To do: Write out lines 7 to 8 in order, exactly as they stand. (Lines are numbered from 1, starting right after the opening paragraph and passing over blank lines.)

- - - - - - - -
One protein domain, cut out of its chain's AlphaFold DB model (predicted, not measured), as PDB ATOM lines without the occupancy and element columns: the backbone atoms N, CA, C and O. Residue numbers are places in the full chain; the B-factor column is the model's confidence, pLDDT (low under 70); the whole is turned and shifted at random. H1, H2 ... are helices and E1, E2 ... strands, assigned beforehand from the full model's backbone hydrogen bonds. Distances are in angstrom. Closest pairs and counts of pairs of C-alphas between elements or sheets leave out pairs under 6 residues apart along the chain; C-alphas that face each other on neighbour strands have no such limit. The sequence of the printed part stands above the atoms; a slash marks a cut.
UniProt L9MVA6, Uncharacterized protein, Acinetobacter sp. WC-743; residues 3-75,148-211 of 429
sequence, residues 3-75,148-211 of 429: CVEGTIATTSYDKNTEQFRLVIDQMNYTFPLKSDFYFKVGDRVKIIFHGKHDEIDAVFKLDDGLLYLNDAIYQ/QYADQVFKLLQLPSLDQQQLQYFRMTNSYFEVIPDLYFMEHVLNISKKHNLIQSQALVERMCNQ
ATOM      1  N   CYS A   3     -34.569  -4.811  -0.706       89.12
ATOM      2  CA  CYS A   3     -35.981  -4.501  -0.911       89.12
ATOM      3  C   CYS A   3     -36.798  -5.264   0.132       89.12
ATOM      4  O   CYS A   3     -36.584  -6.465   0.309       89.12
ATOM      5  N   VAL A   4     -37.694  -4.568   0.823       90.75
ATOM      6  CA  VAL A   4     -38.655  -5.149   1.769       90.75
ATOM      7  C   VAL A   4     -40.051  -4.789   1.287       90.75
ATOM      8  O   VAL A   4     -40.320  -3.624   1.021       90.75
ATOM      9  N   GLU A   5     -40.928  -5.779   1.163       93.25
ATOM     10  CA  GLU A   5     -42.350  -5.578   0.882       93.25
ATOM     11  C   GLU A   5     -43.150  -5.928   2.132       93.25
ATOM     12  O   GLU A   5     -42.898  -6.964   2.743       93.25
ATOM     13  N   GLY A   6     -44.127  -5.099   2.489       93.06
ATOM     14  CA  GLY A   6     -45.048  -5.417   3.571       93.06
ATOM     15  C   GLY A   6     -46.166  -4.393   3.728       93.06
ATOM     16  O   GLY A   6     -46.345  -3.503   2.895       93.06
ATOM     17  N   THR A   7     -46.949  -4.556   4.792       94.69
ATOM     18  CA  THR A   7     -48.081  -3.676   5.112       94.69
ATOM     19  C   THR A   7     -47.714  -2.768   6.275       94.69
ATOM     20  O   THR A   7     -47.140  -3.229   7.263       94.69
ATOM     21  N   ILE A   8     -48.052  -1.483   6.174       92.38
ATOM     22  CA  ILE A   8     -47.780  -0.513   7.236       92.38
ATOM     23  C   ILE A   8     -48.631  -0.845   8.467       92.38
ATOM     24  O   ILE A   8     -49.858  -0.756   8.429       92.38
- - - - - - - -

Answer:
ATOM      5  N   VAL A   4     -37.694  -4.568   0.823       90.75
ATOM      6  CA  VAL A   4     -38.655  -5.149   1.769       90.75